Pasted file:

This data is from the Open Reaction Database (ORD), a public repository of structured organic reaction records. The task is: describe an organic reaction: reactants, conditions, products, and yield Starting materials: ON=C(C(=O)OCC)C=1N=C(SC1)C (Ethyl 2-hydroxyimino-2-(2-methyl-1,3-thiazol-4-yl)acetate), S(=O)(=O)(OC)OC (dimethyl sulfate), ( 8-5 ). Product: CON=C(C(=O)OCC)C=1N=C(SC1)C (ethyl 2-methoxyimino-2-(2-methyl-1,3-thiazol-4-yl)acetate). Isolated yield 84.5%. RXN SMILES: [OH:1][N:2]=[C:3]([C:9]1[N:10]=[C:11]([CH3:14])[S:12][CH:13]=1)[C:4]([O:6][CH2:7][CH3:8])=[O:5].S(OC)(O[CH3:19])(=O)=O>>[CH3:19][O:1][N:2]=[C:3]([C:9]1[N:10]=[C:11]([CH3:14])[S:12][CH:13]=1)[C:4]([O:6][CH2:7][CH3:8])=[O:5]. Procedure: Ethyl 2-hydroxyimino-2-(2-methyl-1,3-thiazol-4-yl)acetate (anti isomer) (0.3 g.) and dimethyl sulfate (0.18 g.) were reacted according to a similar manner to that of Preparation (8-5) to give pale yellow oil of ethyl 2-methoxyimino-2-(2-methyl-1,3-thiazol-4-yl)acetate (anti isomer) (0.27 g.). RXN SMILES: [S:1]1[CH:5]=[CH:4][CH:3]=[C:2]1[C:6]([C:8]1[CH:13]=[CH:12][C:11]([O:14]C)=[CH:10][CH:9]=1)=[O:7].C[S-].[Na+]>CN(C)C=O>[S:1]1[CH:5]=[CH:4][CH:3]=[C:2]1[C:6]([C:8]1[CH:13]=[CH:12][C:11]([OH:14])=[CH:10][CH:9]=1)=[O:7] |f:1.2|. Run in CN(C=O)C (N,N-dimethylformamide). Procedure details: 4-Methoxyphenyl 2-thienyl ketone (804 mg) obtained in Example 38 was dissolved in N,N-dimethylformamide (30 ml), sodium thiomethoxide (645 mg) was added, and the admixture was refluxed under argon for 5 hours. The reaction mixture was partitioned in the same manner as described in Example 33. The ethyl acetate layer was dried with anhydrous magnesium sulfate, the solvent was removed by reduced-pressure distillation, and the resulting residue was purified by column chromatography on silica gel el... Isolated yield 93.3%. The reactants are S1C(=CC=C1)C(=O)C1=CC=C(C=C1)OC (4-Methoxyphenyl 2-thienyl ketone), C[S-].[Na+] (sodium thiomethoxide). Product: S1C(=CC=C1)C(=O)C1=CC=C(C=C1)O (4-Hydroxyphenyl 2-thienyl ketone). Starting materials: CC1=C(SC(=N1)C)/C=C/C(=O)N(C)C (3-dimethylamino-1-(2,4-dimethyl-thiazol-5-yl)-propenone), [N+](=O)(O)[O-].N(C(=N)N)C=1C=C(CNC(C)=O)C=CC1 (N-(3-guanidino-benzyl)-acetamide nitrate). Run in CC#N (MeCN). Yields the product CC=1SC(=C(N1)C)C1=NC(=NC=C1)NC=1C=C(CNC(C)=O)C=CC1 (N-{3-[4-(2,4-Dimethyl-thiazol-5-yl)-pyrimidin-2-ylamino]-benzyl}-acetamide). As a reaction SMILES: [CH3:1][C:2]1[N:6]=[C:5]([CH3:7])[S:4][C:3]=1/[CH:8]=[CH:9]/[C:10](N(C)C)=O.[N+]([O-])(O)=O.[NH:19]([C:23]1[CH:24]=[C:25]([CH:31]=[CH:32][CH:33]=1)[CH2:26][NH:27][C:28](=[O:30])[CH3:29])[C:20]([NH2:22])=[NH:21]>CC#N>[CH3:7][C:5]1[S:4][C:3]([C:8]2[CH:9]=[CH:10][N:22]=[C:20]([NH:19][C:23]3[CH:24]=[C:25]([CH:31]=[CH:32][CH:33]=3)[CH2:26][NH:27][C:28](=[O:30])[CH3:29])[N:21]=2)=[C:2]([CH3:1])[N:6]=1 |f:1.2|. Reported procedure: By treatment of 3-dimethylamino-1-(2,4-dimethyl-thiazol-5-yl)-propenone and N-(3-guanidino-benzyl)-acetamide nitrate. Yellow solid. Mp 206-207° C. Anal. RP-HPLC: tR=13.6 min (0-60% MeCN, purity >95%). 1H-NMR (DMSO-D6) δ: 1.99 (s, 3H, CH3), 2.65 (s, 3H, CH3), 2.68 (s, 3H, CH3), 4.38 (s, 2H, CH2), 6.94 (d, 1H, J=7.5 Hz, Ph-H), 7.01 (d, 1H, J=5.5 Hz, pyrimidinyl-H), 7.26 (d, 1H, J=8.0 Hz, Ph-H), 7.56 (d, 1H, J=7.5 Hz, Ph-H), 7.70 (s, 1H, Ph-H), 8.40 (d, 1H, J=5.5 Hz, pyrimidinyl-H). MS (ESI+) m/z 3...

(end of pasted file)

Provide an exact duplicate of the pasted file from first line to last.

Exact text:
This data is from the Open Reaction Database (ORD), a public repository of structured organic reaction records. The task is: describe an organic reaction: reactants, conditions, products, and yield Starting materials: ON=C(C(=O)OCC)C=1N=C(SC1)C (Ethyl 2-hydroxyimino-2-(2-methyl-1,3-thiazol-4-yl)acetate), S(=O)(=O)(OC)OC (dimethyl sulfate), ( 8-5 ). Product: CON=C(C(=O)OCC)C=1N=C(SC1)C (ethyl 2-methoxyimino-2-(2-methyl-1,3-thiazol-4-yl)acetate). Isolated yield 84.5%. RXN SMILES: [OH:1][N:2]=[C:3]([C:9]1[N:10]=[C:11]([CH3:14])[S:12][CH:13]=1)[C:4]([O:6][CH2:7][CH3:8])=[O:5].S(OC)(O[CH3:19])(=O)=O>>[CH3:19][O:1][N:2]=[C:3]([C:9]1[N:10]=[C:11]([CH3:14])[S:12][CH:13]=1)[C:4]([O:6][CH2:7][CH3:8])=[O:5]. Procedure: Ethyl 2-hydroxyimino-2-(2-methyl-1,3-thiazol-4-yl)acetate (anti isomer) (0.3 g.) and dimethyl sulfate (0.18 g.) were reacted according to a similar manner to that of Preparation (8-5) to give pale yellow oil of ethyl 2-methoxyimino-2-(2-methyl-1,3-thiazol-4-yl)acetate (anti isomer) (0.27 g.). RXN SMILES: [S:1]1[CH:5]=[CH:4][CH:3]=[C:2]1[C:6]([C:8]1[CH:13]=[CH:12][C:11]([O:14]C)=[CH:10][CH:9]=1)=[O:7].C[S-].[Na+]>CN(C)C=O>[S:1]1[CH:5]=[CH:4][CH:3]=[C:2]1[C:6]([C:8]1[CH:13]=[CH:12][C:11]([OH:14])=[CH:10][CH:9]=1)=[O:7] |f:1.2|. Run in CN(C=O)C (N,N-dimethylformamide). Procedure details: 4-Methoxyphenyl 2-thienyl ketone (804 mg) obtained in Example 38 was dissolved in N,N-dimethylformamide (30 ml), sodium thiomethoxide (645 mg) was added, and the admixture was refluxed under argon for 5 hours. The reaction mixture was partitioned in the same manner as described in Example 33. The ethyl acetate layer was dried with anhydrous magnesium sulfate, the solvent was removed by reduced-pressure distillation, and the resulting residue was purified by column chromatography on silica gel el... Isolated yield 93.3%. The reactants are S1C(=CC=C1)C(=O)C1=CC=C(C=C1)OC (4-Methoxyphenyl 2-thienyl ketone), C[S-].[Na+] (sodium thiomethoxide). Product: S1C(=CC=C1)C(=O)C1=CC=C(C=C1)O (4-Hydroxyphenyl 2-thienyl ketone). Starting materials: CC1=C(SC(=N1)C)/C=C/C(=O)N(C)C (3-dimethylamino-1-(2,4-dimethyl-thiazol-5-yl)-propenone), [N+](=O)(O)[O-].N(C(=N)N)C=1C=C(CNC(C)=O)C=CC1 (N-(3-guanidino-benzyl)-acetamide nitrate). Run in CC#N (MeCN). Yields the product CC=1SC(=C(N1)C)C1=NC(=NC=C1)NC=1C=C(CNC(C)=O)C=CC1 (N-{3-[4-(2,4-Dimethyl-thiazol-5-yl)-pyrimidin-2-ylamino]-benzyl}-acetamide). As a reaction SMILES: [CH3:1][C:2]1[N:6]=[C:5]([CH3:7])[S:4][C:3]=1/[CH:8]=[CH:9]/[C:10](N(C)C)=O.[N+]([O-])(O)=O.[NH:19]([C:23]1[CH:24]=[C:25]([CH:31]=[CH:32][CH:33]=1)[CH2:26][NH:27][C:28](=[O:30])[CH3:29])[C:20]([NH2:22])=[NH:21]>CC#N>[CH3:7][C:5]1[S:4][C:3]([C:8]2[CH:9]=[CH:10][N:22]=[C:20]([NH:19][C:23]3[CH:24]=[C:25]([CH:31]=[CH:32][CH:33]=3)[CH2:26][NH:27][C:28](=[O:30])[CH3:29])[N:21]=2)=[C:2]([CH3:1])[N:6]=1 |f:1.2|. Reported procedure: By treatment of 3-dimethylamino-1-(2,4-dimethyl-thiazol-5-yl)-propenone and N-(3-guanidino-benzyl)-acetamide nitrate. Yellow solid. Mp 206-207° C. Anal. RP-HPLC: tR=13.6 min (0-60% MeCN, purity >95%). 1H-NMR (DMSO-D6) δ: 1.99 (s, 3H, CH3), 2.65 (s, 3H, CH3), 2.68 (s, 3H, CH3), 4.38 (s, 2H, CH2), 6.94 (d, 1H, J=7.5 Hz, Ph-H), 7.01 (d, 1H, J=5.5 Hz, pyrimidinyl-H), 7.26 (d, 1H, J=8.0 Hz, Ph-H), 7.56 (d, 1H, J=7.5 Hz, Ph-H), 7.70 (s, 1H, Ph-H), 8.40 (d, 1H, J=5.5 Hz, pyrimidinyl-H). MS (ESI+) m/z 3...